Some worn and familiar stories persist because they touch us truly; so it is with the old story of the child who was sent to the neighborhood store on an errand. She did not return when expected, and her father, going out to hunt for her, encountered her just arriving home. The child explained she had been delayed because she had come across her friend, who had dropped her favorite china doll on the sidewalk.

"It was all broken," she soberly told her father.

"I'm sorry," he responded. "It was nice of you to stay and help her pick up the pieces."

"Oh no," she said, "I stayed to help her cry."

That is caring for the soul.

Perhaps that is what we are all to do.... to be with people however they need us. The child in this story didn't try and "fix-it" as we might all have tried to do. Rather she touched the person whose life was changed in this breaking. How can we learn to be with people who have broken parts of their lives and resist the urge to fix it? Oh come on, you know you do this too, I just bet you do.

We can do this if we get out of ourselves and our own egos that say, "I'm so good I can do anything." and abide with those who need us to say, "I'm here."

Fixing may come at some point but only after we have earned the right to give. What we can do is receive the passion, the care, the joy, the sadness, the hope, the mercy, of those around us and to give it back to them. Then we can reach out to the world that in many places seems broken and work to make it better. We look for big time solutions to problems. You can tell this by the ads on TV. Here's something that is broken in this world, it may be your hair, or the shine on the kitchen floor, but we've got the solution, for a price.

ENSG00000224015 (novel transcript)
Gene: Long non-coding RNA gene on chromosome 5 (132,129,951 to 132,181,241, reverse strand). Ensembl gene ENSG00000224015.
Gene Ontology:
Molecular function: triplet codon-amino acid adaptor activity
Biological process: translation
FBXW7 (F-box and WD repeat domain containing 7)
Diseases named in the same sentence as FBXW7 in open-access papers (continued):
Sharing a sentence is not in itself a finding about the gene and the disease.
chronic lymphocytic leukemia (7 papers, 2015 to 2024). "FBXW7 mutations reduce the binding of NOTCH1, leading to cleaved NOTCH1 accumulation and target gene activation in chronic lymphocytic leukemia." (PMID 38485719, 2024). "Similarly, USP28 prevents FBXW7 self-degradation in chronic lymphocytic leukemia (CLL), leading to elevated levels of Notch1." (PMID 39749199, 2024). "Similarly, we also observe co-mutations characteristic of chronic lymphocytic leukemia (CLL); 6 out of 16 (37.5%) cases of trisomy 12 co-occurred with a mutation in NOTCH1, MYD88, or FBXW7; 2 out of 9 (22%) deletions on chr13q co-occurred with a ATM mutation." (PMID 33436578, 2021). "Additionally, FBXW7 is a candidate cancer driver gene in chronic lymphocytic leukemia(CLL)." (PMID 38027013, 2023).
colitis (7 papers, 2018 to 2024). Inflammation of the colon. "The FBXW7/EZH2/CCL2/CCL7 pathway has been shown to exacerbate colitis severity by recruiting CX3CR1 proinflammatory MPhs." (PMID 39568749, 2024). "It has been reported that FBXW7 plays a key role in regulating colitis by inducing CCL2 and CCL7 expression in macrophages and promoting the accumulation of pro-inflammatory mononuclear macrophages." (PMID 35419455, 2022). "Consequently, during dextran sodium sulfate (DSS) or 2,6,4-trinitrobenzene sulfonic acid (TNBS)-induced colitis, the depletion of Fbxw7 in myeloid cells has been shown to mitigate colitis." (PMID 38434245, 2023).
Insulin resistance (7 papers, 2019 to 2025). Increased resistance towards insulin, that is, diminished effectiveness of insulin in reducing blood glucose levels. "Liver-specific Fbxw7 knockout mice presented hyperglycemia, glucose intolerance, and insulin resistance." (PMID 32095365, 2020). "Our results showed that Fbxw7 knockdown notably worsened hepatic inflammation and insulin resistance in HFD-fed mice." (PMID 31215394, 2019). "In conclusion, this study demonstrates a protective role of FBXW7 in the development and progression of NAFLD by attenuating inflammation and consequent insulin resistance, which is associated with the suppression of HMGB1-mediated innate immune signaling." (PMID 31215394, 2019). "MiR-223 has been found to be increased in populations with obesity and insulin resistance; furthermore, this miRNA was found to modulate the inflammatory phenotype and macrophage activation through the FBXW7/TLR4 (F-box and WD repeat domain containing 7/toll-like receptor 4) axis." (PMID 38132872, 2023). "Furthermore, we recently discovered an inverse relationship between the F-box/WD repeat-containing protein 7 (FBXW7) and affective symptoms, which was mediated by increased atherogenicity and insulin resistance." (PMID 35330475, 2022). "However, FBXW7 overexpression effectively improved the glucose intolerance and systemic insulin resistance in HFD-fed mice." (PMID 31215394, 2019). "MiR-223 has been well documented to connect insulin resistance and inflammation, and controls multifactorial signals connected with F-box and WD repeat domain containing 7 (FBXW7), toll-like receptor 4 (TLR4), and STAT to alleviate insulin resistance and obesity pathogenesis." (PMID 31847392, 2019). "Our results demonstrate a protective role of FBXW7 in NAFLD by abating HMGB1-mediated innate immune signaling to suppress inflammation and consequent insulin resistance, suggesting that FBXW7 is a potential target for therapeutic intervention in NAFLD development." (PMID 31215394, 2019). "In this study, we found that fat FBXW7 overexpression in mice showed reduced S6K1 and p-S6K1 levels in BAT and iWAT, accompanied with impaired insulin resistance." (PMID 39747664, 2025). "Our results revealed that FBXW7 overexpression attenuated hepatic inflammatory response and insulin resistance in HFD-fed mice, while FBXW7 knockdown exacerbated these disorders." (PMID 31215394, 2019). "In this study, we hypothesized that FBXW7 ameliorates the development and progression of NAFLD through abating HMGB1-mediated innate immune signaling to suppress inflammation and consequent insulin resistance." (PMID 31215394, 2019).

The only price in staying with someone is that our time will have been spent for the heart of another and not on ourselves. This is a good deal in any language.

Stay... with those who need you to be with them, not to fix them, or to tell them we've also been in the same place, but just to share the tears or joy.

God abides

Bobbie Giltz McGarey


Article by Brownie Barr Jan 2007 theology today

Wednesday, October 17, 2007

Open world

The Presbyterian Church has a saying to get people to raise our presence, Open Hearts- Open Minds. Other denominations have used it adding, Open Doors. All these ideas I believe should apply to every church.
Yesterday we met two missionaries who gave me another view... Open eyes Open world. They have been working in the country of Sudan. A country on the continent of Africa that has been in the news with the long civil war and the millions of refugees and the camps where people are trying to wait out the violence.
They talked of the work of the Christian church in that country and it was a window into a world I never knew. They talked of the kindness of their Muslim neighbors on 9/11 bringing food and sharing in the tragedy . They did not hate Americans or threaten this couple. Thank you
Barry Almy and Rev. Dr. Elizabeth A. McCormick for your love for Jesus and God's children.
They talked of a college/seminary where men and women study to become ready to serve in the churches that are growing all over the country as people discover God's Grace through Jesus Christ. They talked of the excitement when a new church was built. The hope that came with a medical team who went to a hospital and were the first physicians there in 45 years. They talked of the many that this team could see and the thousands who waited and hoped that a group returned. They talked of the smiles of the children and the hope they were given with schools, where the government had kept them ignorant in order to control them.
It is an open window to another world. And once you have seen it. You can't go back.